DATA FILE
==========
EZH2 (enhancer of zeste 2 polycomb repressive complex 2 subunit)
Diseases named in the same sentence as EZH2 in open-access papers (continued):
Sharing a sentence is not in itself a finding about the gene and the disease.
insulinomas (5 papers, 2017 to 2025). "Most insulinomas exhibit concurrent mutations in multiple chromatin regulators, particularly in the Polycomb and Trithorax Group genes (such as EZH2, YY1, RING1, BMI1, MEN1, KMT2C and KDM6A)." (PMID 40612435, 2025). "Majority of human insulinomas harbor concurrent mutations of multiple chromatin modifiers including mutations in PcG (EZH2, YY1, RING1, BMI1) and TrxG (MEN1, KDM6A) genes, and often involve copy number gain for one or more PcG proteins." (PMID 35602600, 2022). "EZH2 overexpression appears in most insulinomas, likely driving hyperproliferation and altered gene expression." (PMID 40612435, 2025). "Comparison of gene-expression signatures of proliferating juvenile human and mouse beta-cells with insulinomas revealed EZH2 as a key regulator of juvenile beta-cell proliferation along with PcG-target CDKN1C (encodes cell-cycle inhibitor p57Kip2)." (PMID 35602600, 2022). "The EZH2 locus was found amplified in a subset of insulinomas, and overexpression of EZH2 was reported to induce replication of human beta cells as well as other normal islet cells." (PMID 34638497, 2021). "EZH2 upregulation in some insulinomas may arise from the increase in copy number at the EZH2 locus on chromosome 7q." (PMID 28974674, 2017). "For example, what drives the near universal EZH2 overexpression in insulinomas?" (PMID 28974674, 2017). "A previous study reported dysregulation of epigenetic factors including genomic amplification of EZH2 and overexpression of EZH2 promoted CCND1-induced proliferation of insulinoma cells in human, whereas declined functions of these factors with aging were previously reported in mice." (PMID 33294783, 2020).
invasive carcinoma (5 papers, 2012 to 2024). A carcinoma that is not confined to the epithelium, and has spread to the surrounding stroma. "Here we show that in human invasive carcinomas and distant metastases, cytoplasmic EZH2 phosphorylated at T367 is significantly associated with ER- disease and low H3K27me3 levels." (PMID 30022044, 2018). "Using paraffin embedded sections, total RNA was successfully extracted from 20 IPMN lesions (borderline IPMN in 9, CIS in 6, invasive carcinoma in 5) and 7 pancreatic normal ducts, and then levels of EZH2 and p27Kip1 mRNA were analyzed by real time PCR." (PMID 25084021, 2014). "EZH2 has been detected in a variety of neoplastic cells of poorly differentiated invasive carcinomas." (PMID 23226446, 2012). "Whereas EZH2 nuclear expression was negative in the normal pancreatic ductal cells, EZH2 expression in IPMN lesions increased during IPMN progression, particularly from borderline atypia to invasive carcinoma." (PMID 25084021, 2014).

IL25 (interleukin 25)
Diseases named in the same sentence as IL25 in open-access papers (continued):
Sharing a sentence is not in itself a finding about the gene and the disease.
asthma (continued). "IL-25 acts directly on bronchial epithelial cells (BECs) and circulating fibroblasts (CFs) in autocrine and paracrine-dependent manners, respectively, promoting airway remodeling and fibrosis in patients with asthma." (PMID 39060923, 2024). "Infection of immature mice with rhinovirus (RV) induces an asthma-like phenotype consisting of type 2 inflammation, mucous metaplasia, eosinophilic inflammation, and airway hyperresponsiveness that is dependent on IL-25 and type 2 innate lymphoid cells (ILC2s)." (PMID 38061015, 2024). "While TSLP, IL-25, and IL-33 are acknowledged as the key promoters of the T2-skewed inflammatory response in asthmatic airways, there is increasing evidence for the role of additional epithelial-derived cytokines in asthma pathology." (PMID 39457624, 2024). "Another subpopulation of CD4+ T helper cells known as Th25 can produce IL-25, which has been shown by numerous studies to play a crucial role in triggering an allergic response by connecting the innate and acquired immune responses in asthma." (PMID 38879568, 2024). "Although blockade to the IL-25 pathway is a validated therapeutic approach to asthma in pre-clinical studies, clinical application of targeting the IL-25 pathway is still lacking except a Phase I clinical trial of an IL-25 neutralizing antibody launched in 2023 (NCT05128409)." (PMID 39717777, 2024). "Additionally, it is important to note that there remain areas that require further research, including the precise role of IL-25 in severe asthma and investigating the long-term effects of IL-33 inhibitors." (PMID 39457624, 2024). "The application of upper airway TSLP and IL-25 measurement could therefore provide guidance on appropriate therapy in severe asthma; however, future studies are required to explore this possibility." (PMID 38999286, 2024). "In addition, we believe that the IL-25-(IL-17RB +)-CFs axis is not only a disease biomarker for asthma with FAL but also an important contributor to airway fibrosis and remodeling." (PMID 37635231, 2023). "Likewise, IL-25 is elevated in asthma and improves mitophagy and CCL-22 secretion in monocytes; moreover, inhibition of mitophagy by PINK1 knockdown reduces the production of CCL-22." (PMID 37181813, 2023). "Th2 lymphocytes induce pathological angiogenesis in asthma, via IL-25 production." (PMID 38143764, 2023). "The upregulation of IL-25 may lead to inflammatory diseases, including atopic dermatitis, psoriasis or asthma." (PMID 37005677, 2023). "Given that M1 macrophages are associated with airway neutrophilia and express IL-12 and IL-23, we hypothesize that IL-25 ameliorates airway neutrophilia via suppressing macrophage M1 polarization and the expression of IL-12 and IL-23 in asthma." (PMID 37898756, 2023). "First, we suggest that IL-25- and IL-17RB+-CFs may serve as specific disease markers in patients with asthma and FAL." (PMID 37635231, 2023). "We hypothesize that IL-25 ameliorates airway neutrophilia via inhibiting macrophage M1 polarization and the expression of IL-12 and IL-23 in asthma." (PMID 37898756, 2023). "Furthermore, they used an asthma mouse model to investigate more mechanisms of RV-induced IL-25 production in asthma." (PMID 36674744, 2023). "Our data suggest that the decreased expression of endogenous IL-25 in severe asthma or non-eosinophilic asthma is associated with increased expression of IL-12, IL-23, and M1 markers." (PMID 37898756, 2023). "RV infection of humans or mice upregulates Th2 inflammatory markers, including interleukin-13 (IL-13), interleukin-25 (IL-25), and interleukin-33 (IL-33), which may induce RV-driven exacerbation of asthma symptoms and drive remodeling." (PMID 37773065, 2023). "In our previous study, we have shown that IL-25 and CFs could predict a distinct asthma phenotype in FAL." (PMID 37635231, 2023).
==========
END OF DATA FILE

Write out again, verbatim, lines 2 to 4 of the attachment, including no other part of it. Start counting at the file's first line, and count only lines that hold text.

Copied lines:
Diseases named in the same sentence as EZH2 in open-access papers (continued):
Sharing a sentence is not in itself a finding about the gene and the disease.
insulinomas (5 papers, 2017 to 2025). "Most insulinomas exhibit concurrent mutations in multiple chromatin regulators, particularly in the Polycomb and Trithorax Group genes (such as EZH2, YY1, RING1, BMI1, MEN1, KMT2C and KDM6A)." (PMID 40612435, 2025). "Majority of human insulinomas harbor concurrent mutations of multiple chromatin modifiers including mutations in PcG (EZH2, YY1, RING1, BMI1) and TrxG (MEN1, KDM6A) genes, and often involve copy number gain for one or more PcG proteins." (PMID 35602600, 2022). "EZH2 overexpression appears in most insulinomas, likely driving hyperproliferation and altered gene expression." (PMID 40612435, 2025). "Comparison of gene-expression signatures of proliferating juvenile human and mouse beta-cells with insulinomas revealed EZH2 as a key regulator of juvenile beta-cell proliferation along with PcG-target CDKN1C (encodes cell-cycle inhibitor p57Kip2)." (PMID 35602600, 2022). "The EZH2 locus was found amplified in a subset of insulinomas, and overexpression of EZH2 was reported to induce replication of human beta cells as well as other normal islet cells." (PMID 34638497, 2021). "EZH2 upregulation in some insulinomas may arise from the increase in copy number at the EZH2 locus on chromosome 7q." (PMID 28974674, 2017). "For example, what drives the near universal EZH2 overexpression in insulinomas?" (PMID 28974674, 2017). "A previous study reported dysregulation of epigenetic factors including genomic amplification of EZH2 and overexpression of EZH2 promoted CCND1-induced proliferation of insulinoma cells in human, whereas declined functions of these factors with aging were previously reported in mice." (PMID 33294783, 2020).